Transcending Matter: Physics and Ultimate Meaning

Transcending Matter: Physics and Ultimate Meaning

Wednesday, February 4, 2015

The New York Academy of Sciences

Presented By

Presented by The Nour Foundation, The New York Academy of Sciences, and Wisconsin Public Radio's nationally-syndicated program To the Best of Our Knowledge

 

Video of the full event is available on the Nour Foundation's YouTube channel.

From the discovery of new galaxies and nearly undetectable dark energy to the quantum entanglement of particles across the universe, new findings in physics naturally elicit a sense of awe and wonder. For the founders of modern physics — from Einstein and Bohr to Heisenberg, Pauli, and Bohm — a fascination with deeper questions of meaning and ultimate reality led some of them to explore esoteric traditions and metaphysics. More recently, however, physicists have largely shunned such philosophical and spiritual associations. What can contemporary physics offer us in the quest to understand our place in the universe? Has physics in some ways become a religion unto itself that rejects the search for existential meaning?

*Reception to follow.

Featuring

Adam Frank, PhD

Professor of Astrophysics, University of Rochester
Co-founder of NPR science blog 13.7 Cosmos & Culture
Author of "About Time: Cosmology and Culture at the Twilight of the Big Bang" and "The Constant Fire. Beyond the Science vs. Religion Debate"

David Kaiser, PhD

Professor of the History of Science and Head of the Program in Science, Technology, and Society, Massachusetts Institute of Technology
Author of "How the Hippies Saved Physics: Science, Counterculture, and the Quantum Revival"

Tim Maudlin, PhD

Professor of Philosophy, New York University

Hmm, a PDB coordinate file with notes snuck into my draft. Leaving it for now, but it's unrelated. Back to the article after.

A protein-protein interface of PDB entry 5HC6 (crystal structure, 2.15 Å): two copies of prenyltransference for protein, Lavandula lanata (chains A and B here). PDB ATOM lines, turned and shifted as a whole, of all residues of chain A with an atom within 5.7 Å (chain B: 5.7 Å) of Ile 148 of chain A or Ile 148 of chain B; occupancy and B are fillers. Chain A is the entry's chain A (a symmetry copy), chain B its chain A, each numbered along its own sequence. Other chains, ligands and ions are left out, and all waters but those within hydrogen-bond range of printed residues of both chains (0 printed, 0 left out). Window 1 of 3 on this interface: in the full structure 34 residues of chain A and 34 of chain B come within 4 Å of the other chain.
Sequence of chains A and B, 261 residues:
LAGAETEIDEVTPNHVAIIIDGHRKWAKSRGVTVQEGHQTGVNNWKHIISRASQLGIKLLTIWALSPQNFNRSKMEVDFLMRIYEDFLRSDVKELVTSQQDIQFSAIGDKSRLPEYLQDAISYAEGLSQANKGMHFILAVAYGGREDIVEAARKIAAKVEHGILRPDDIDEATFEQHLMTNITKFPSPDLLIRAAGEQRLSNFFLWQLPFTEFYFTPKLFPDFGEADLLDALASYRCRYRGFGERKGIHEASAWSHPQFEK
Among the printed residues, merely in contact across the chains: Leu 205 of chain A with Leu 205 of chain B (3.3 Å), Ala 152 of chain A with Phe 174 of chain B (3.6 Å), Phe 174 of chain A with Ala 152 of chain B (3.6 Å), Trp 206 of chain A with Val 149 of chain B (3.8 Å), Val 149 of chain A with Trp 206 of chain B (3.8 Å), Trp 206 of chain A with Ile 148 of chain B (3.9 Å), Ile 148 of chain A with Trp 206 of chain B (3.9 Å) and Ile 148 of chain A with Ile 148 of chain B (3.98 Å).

Author of "The Metaphysics within Physics and Philosophy of Physics: Space and Time"

Priyamvada Natarajan, PhD

Professor of Astronomy and Physics, Yale University

Moderator

Steve Paulson

Executive Producer, Wisconsin Public Radio's nationally-syndicated program To the Best of Our Knowledge

Registration — Series Pricing

Member$10
Member (Student / Postdoc / Resident / Fellow)$10
Nonmember$40
Nonmember (Student / Postdoc / Resident / Fellow)$15


Presented by

  • The New York Academy of Sciences
  • Nour Foundation
  • To the Best of Our Knowledge

 

Media Sponsor

 


This event is part of the Beyond the Big Bang series.

Moderated by Wisconsin Public Radio's Steve Paulson, this intriguing three-part series brings together leading physicists, philosophers, historians, and writers to explore the multiple scientific and philosophical dimensions suggested by modern physics, including how recent discoveries are impacting our enduring search for meaning in the universe.

To learn more about each lecture and to purchase tickets, click on the links below.

 

Speakers

Featuring

Adam Frank, PhD

Professor of Astrophysics, University of Rochester
Co-founder of NPR science blog 13.7 Cosmos & Culture
Author of "About Time: Cosmology and Culture at the Twilight of the Big Bang" and "The Constant Fire. Beyond the Science vs. Religion Debate"

Adam Frank is a contributor to the NPR blog 13.7: Cosmos & Culture. A professor at the University of Rochester, Frank is a theoretical/computational astrophysicist and currently heads a research group developing supercomputer code to study the formation and death of stars. Frank's research has also explored the evolution of newly born planets and the structure of clouds in the interstellar medium. Recently, he has begun work in the fields of astrobiology and network theory/data science. Frank also holds a joint appointment at the Laboratory for Laser Energetics, a Department of Energy fusion lab.

Frank is the author of two books: The Constant Fire, Beyond the Science vs. Religion Debate (University of California Press, 2010), which was one of SEED magazine's "Best Picks of The Year," and About Time, Cosmology and Culture at the Twilight of the Big Bang (Free Press, 2011). He has contributed to The New York Times and magazines such as Discover, Scientific American and Tricycle.

Frank's work has also appeared in The Best American Science and Nature Writing 2009. In 1999 he was awarded an American Astronomical Society prize for his science writing.

David Kaiser, PhD

Professor of the History of Science and Head of the Program in Science, Technology, and Society, Massachusetts Institute of Technology